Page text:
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Parkinson's Disease & Injuries From Falling

Whether you have been a caregiver to a loved one with Parkinson’s for multiple years, or are becoming a caretaker to a loved one who was recently diagnosed with Parkinson’s, there is no doubt that you understand the risks associated with having Parkinson’s and falling. Every single day, caretakers just like you try to foster a safe environment for their loved ones. In today’s blog post, your trusted homecare furnishings company, HomeCARE Furniture by ComforTek, will be discussing why Parkinson’s patients are at risk of falling, some statistics that speak to the prevalence of falls, as well as a few tools you can utilize to reduce the likelihood of falling for your loved one.

What Causes A Parkinson’s Patient To Be At Risk Of Falling?

Parkinson’s, much like other forms of dementia has a high prevalence of injuries caused as a result of falls. Why is this? Well, there are two main reasons that someone with Parkinson’s might experience a fall — the first being mental and physical deterioration as a direct result of the disease, and the other being physical obstructions in their home.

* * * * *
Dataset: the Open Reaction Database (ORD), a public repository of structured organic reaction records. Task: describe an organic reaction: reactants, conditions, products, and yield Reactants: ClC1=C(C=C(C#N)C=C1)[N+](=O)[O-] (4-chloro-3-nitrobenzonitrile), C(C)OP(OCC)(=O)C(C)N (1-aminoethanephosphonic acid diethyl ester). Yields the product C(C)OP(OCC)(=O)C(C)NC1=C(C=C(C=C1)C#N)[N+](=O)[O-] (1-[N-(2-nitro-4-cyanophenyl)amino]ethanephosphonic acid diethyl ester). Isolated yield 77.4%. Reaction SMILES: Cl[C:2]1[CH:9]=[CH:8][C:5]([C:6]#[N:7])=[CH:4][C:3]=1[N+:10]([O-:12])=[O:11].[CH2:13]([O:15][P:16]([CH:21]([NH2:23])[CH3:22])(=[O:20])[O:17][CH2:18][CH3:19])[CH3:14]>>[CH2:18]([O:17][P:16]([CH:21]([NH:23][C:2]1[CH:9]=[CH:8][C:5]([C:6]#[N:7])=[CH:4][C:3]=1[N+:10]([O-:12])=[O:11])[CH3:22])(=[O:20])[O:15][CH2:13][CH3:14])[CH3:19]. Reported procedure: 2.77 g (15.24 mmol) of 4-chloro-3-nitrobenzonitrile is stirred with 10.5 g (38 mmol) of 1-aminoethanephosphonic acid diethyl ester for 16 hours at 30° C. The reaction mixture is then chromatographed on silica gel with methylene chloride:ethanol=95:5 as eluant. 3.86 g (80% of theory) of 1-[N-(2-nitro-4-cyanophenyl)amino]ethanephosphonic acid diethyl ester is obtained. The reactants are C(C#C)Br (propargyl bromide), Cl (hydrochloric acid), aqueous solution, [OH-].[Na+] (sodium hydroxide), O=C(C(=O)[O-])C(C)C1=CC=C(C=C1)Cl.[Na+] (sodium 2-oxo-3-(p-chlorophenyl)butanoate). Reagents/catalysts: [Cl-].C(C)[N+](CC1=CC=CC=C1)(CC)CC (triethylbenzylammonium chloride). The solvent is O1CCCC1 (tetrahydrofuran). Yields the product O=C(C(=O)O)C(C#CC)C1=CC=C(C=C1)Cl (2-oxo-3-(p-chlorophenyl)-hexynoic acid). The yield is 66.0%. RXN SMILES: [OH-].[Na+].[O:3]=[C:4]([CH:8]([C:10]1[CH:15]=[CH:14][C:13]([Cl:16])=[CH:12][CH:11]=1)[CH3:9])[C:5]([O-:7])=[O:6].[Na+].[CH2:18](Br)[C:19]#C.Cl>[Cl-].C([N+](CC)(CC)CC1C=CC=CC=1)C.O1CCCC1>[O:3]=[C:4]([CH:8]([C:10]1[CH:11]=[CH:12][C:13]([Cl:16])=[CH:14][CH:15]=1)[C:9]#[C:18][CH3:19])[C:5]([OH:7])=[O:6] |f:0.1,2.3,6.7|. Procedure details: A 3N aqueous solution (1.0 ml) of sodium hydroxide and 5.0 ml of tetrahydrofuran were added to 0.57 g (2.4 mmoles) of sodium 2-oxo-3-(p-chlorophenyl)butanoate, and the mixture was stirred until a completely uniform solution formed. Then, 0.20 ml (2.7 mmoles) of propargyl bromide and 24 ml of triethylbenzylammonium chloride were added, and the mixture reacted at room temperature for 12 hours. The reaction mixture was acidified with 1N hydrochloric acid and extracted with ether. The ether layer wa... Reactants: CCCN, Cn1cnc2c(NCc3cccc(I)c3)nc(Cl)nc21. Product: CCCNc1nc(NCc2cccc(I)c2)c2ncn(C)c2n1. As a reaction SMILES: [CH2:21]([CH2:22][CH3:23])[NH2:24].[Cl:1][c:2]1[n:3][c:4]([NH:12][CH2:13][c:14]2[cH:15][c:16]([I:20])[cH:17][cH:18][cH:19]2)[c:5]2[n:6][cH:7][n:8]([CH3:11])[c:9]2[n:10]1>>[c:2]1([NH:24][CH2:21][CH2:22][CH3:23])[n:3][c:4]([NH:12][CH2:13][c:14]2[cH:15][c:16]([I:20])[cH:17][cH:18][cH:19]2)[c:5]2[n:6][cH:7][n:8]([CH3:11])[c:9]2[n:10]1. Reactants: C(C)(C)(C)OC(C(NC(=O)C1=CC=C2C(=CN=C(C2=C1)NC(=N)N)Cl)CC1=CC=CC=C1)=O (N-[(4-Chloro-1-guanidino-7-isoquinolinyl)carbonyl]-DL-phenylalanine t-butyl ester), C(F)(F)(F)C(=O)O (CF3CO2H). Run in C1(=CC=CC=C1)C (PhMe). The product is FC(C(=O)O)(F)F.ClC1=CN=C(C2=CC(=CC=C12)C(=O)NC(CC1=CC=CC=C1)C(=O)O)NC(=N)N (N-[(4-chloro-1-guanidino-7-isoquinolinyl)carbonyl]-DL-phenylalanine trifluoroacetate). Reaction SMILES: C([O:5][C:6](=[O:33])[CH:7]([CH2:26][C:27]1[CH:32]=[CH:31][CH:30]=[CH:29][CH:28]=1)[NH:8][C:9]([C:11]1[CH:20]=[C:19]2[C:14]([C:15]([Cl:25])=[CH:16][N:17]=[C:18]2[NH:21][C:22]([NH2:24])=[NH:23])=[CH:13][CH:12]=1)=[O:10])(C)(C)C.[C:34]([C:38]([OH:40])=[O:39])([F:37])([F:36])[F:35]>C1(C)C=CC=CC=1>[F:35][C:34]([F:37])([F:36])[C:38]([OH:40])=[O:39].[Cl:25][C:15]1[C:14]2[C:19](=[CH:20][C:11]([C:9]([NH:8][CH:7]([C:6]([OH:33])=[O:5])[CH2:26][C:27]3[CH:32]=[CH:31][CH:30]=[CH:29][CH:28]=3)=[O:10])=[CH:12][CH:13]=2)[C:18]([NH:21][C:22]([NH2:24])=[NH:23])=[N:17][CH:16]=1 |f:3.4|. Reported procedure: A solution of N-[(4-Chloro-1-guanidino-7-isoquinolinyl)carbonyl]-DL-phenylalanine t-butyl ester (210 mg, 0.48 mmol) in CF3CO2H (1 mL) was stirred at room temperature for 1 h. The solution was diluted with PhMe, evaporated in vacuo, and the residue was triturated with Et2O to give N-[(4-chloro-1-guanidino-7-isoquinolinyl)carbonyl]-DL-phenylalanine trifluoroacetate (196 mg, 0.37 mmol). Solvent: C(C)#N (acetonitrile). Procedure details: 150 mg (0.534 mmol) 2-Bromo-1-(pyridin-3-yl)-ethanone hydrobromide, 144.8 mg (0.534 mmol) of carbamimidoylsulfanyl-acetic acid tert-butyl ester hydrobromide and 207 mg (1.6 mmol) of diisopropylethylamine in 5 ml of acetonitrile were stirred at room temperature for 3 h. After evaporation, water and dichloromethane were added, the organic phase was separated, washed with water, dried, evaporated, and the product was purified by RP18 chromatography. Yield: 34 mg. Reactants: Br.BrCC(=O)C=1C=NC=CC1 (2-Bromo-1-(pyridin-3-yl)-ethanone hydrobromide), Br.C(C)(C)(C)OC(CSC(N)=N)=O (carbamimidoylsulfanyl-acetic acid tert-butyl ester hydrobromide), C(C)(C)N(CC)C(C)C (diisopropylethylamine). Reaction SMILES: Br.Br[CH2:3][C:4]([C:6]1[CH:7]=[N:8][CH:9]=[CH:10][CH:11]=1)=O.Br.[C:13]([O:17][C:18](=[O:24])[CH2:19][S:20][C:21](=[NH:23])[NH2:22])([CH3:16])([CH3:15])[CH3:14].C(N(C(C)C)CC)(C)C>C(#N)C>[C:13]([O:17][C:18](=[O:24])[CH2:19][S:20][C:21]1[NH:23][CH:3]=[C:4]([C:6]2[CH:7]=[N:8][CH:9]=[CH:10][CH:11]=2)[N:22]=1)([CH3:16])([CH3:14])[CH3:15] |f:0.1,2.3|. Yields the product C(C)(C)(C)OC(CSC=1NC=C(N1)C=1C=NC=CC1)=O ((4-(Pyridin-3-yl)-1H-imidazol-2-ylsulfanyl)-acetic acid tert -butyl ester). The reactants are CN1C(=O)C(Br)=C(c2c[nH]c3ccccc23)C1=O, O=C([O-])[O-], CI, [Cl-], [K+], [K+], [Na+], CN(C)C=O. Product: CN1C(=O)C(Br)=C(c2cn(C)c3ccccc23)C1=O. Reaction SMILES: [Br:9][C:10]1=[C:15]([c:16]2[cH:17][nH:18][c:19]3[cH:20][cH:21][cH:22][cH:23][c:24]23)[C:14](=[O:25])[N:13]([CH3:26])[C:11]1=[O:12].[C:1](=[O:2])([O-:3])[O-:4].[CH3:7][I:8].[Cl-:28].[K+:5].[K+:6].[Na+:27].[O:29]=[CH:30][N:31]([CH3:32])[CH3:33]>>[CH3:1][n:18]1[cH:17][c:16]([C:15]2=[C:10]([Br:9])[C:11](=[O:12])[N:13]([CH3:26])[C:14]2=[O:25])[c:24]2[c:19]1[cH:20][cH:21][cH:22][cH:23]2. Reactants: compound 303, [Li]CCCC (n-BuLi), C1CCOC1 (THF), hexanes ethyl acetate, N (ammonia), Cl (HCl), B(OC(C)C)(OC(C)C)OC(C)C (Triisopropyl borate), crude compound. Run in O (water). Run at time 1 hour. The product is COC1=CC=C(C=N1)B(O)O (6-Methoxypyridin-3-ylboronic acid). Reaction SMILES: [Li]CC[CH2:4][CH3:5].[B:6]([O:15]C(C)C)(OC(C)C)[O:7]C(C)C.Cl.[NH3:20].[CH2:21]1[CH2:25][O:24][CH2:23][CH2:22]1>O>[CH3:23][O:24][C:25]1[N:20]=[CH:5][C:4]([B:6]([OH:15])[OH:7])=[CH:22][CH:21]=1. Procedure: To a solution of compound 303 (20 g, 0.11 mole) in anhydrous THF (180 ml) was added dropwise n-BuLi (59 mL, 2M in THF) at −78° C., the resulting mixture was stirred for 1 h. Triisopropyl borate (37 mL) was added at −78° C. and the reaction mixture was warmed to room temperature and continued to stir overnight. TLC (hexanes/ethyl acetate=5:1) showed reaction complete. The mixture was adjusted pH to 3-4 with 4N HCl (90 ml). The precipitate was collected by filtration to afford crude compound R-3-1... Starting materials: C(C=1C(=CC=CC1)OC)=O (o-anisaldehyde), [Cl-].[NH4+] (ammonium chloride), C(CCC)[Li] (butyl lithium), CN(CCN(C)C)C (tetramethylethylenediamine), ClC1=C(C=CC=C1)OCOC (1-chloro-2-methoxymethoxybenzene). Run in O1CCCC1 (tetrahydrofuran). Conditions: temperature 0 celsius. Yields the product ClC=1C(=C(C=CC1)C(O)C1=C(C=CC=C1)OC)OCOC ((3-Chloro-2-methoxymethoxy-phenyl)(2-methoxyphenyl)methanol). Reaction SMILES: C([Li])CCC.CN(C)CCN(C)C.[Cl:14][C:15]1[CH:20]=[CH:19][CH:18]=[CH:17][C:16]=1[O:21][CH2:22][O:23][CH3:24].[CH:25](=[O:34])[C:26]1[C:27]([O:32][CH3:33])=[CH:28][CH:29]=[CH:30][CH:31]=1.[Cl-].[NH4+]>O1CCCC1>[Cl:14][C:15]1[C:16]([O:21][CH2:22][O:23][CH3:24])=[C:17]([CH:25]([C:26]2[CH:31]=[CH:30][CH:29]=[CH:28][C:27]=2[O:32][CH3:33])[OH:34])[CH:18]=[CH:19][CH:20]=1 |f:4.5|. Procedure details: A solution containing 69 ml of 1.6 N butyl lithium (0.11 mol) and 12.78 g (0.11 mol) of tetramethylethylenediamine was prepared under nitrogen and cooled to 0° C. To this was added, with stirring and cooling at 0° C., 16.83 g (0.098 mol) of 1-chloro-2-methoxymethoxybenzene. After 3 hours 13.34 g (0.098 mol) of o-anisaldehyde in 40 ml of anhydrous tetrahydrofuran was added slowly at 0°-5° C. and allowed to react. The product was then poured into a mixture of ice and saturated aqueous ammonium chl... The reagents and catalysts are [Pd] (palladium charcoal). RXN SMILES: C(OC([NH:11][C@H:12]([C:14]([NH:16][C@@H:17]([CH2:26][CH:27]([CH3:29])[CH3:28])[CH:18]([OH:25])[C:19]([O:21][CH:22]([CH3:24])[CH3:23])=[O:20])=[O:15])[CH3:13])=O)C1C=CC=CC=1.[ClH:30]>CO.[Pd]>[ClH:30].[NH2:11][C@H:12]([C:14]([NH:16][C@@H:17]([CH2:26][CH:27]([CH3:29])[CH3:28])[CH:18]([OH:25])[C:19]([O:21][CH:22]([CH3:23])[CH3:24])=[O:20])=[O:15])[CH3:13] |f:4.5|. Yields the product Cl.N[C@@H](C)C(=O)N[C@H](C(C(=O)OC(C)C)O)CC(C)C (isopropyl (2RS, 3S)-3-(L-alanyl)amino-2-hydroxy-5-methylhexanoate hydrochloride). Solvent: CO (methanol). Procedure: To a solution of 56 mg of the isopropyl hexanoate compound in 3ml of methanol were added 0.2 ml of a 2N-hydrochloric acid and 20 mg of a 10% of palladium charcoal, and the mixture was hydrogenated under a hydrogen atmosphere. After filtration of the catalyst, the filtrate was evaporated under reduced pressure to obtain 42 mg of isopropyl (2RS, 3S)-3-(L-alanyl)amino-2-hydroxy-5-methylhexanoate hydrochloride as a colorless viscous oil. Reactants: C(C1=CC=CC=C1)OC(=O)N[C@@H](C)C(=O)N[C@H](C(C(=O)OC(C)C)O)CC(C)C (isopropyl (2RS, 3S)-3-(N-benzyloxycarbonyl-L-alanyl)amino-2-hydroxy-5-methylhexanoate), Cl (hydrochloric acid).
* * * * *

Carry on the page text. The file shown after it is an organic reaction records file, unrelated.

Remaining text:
Mental And Physical Deterioration

The primary cause of falls for Parkinson’s patients is the degradation of their mind and boy, but why does this happen? Oddly enough, a little chemical messenger called dopamine is the responsible party. You might be thinking “But dopamine is the chemical messenger for happiness and feeling good, isn’t it?”, and you are correct in thinking so (to some extent), but dopamine is also responsible for controlling movement and emotional responses.

When Parkinson’s begins to manifest itself, dopamine levels and receptors begin to become impaired, thus resulting in various physical and mental limitations. Below, we have listed a few of the more common limitations that are caused by the degradation of dopamine levels in the brain.